Upon insufflation we encountered a massive, gangrenous gallbladder just sort of floating around on the right side of her abdomen. Completely unfixed from the liver it seemed, as if someone had already been by to remove it but forgot to extract it at the end of the case. With a little manipulation I was able to detorse the rotten sac and flip it over the liver. It had twisted around the axis of the cystic artery. I placed a couple of clips on the the important structures, bagged it, and drew it out of her forever. 90% of her gallbladder was completely untethered to her liver bed.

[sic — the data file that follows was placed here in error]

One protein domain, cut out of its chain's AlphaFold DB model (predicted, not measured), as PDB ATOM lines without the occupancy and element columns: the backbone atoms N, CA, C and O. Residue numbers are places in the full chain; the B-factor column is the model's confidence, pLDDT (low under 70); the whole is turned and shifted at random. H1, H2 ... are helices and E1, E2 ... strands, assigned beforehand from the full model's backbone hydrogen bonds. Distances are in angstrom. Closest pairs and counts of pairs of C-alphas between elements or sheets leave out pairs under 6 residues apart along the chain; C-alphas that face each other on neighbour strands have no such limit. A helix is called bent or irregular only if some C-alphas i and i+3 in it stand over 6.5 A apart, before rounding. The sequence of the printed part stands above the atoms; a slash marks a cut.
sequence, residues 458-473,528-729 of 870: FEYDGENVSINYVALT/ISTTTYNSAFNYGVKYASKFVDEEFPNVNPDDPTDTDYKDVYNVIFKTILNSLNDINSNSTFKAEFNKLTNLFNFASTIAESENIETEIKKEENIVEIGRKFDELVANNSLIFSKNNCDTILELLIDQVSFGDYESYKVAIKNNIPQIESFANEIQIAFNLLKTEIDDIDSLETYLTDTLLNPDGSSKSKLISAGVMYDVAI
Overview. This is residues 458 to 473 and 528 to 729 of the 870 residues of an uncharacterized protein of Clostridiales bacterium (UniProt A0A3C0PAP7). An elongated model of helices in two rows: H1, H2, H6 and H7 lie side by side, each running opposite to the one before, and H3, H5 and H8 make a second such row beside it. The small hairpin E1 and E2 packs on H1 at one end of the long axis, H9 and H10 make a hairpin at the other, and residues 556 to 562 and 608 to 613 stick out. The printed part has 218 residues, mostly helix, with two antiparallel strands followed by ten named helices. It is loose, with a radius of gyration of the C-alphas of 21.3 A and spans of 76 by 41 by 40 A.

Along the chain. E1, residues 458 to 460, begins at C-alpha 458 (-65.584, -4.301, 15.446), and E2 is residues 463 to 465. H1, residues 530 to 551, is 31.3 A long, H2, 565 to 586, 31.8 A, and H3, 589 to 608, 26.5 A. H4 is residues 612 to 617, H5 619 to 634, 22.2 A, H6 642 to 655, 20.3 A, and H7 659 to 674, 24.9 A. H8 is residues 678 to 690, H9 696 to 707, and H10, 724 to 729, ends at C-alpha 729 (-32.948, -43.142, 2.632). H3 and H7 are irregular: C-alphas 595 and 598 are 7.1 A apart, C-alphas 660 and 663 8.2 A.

Gallbladder volvulus is a pretty rare phenomenon. 300 or so cases have been described in the literature. You can read your little heart out here, here and here. Most patients are elderly thin females. The pathophysiology under girding the disease is a poorly fixated, completely peritonealized gallbladder. Most of the time, a large percentage of the back wall of the gallbladder is adherent to the liver. This seems to fixate the GB pretty well and prevent unwelcome contortionist maneuverings. as above. In the elderly, loss of fat and general atrophy of tissues may contribute. The lady felt much better afterwards. She went home in a couple days, albeit unhappy about the hospital food. The fry had been dry. Who doesn't know how to cook fish?